I’m the owner/dircetor of a small UK-bsaed manufacturere who has about 12 months’ worth of components on the Ever Given and I’m worried sick about this. We’ve managed to keep going through the pandemic by bringing in extra smaller batches of components by air, but if we don’t get this stuff soon we’ll just have to close up. Without the components we simply have no business.
It’s obviously maddening to be the victim of the SCA’s piracy and extortion, but the complete lack of any information and updates on the situation from Evergreen and the other organisations whose business it is to make the shipment is truly galling. I’ve been able to get my information from NewsNow, updating my ‘Ever Given’ search several times a day, but I’m furious that there’s been next to nothing of any help passed on from the shippers.
After getting the news of the release last week and waiting several days before seeing the ship actually moving again, I was horrified to see the Ever Given drop anchor off Port Said (I’d expected it to see it berth as it had been added as a scheduled stop). I can understand the need to check out the vessel following its grounding, but can’t imagine what work there was still to do given that this was supposed to have been done whilst at anchor in the Great Bitter Lake. It can’t possibly be that the three months it was there wasn’t enough time to carry out these checks, so did the SCA prevent this work from being carried out?
Now it’s stopped again, not actually at anchor according to Vessel Finder, but just apparently drifting around of Syracuse with a few slow corrective busts, looking at the recent tracking. …and even the experienced contributors here can’t come up with any plausible reason for why this might be so.
Evergreen will no doubt justify their lack of communication during the seizure as being necessary due to the ongoing negotiations, but now that the ship is free, why the radio silence?
My guess is there may be two problems. One is the weather limits imposed by the temporary seaworthy certificate.
The more thorny problem might be related to this:
According to the spokesperson, this choice is motivated by the fear that affected parties will seize in other ports. When choosing the port of discharge, the shipping company and the insurers are guided by the question of where the least legal complications can be expected. The fact that there are major differences between Dutch and British maritime legislation plays an important role in this.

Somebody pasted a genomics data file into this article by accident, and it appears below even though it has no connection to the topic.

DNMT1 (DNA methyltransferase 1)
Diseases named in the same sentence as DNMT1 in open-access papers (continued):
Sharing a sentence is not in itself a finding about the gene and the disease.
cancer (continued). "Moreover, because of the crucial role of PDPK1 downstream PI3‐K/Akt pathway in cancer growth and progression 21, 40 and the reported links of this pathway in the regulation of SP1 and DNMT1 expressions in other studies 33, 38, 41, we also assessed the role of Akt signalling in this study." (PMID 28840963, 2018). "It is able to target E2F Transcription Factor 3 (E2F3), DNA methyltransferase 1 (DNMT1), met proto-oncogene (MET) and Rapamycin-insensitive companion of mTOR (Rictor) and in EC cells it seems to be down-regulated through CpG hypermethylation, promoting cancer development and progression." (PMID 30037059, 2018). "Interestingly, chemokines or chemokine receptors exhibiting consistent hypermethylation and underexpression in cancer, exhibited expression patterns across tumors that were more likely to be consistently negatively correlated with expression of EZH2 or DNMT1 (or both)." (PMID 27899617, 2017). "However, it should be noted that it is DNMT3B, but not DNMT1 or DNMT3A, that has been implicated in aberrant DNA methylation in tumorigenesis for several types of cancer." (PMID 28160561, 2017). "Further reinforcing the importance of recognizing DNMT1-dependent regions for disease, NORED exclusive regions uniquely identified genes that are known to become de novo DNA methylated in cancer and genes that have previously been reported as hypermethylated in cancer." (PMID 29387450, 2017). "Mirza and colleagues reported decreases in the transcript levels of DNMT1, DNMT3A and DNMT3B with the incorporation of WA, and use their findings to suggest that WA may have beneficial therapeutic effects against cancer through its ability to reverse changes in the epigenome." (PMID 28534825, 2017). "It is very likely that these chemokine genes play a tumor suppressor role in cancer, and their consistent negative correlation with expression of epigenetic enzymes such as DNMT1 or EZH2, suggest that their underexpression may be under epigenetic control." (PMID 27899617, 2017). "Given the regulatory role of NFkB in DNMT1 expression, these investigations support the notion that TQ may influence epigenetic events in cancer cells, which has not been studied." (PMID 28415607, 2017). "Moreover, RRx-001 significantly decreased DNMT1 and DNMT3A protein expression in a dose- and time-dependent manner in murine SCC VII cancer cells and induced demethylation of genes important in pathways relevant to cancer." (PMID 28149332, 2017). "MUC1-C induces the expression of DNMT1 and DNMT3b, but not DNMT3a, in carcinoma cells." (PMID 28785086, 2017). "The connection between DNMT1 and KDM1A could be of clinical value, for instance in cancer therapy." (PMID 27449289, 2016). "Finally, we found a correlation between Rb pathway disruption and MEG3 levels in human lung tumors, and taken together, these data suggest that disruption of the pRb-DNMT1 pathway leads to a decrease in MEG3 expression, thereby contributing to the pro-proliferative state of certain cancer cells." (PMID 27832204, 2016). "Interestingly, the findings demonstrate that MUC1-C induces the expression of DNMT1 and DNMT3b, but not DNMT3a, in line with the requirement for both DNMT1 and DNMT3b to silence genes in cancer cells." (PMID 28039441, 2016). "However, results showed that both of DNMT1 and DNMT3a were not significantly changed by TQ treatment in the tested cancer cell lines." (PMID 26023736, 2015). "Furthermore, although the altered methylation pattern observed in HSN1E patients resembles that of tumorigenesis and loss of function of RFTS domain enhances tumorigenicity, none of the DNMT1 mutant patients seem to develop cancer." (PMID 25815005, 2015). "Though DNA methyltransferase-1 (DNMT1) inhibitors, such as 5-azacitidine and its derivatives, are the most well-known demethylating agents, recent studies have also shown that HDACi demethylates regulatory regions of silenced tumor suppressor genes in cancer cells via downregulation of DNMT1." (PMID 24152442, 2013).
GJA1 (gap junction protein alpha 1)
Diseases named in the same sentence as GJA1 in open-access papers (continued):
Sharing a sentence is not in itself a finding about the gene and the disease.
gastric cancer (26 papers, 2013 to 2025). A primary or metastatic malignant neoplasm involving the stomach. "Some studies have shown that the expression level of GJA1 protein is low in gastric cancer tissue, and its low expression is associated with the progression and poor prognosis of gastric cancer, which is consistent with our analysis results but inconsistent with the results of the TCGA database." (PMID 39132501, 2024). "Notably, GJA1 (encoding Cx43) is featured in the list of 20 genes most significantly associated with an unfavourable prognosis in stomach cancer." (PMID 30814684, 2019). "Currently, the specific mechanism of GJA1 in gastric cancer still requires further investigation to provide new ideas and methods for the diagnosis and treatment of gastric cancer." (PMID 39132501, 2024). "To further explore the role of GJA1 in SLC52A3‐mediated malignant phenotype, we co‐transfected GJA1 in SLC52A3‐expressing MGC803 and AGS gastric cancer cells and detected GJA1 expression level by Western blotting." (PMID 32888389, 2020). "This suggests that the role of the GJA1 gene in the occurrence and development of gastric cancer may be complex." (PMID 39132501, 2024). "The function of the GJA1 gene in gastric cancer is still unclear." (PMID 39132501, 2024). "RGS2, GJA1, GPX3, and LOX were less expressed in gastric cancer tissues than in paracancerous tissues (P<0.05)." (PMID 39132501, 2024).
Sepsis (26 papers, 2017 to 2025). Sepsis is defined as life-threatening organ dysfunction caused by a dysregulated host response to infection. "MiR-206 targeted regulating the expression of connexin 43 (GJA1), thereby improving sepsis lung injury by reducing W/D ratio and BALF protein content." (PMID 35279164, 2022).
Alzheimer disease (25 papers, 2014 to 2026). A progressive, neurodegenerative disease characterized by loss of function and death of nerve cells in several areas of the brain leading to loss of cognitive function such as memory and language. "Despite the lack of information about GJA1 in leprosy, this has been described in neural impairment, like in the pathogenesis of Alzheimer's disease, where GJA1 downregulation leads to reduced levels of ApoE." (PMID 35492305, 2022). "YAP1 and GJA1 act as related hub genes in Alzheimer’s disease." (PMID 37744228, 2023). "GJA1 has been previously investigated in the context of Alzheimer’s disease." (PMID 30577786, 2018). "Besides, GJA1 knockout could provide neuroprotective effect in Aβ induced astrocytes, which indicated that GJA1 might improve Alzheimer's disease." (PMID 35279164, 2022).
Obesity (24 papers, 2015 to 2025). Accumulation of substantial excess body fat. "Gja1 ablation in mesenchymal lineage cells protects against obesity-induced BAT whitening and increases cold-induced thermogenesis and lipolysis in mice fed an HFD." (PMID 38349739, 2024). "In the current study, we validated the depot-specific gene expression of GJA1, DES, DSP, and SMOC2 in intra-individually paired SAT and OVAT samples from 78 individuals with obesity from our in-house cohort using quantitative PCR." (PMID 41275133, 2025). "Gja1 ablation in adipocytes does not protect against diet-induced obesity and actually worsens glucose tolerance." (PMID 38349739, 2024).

Perhaps there are negotiations with parties that have the power to seize the ship or further delay delivery of cargo.
Maybe the container transshipment port ‘Tanger Med 2’, on the Moroccan side of the Strait of Gibraltar, could help.
It is outside of the European’s legal system, and the Moroccans (without visible special efforts) could certainly delay any legal action until ‘Ever Given’ is completely discharged.
The Hamburg call has been cancelled owing to conditions placed on the vessel and another smaller Evergreen vessel will be used for that transshipment.
A two month stay on further claims has been granted via the London court although nothing is mentioned regarding Rotterdam. Perhaps this might explain why the EG is being held outside all territorial waters until such time as a deal has been stitched up regarding the Rotterdam discharge.
I understand your frustration entirely. These massive issues were further compounded following the 6 day grounding by the EG’s long detention.
Good to see the ‘Ever Grounded’ is under way again.
Thanks for the educated guesswork as to why it was loitering around off Syracuse for several days. Maybe this was the reason for its stay in Port Said, rather than the ‘safety checks’ explanation officially offered?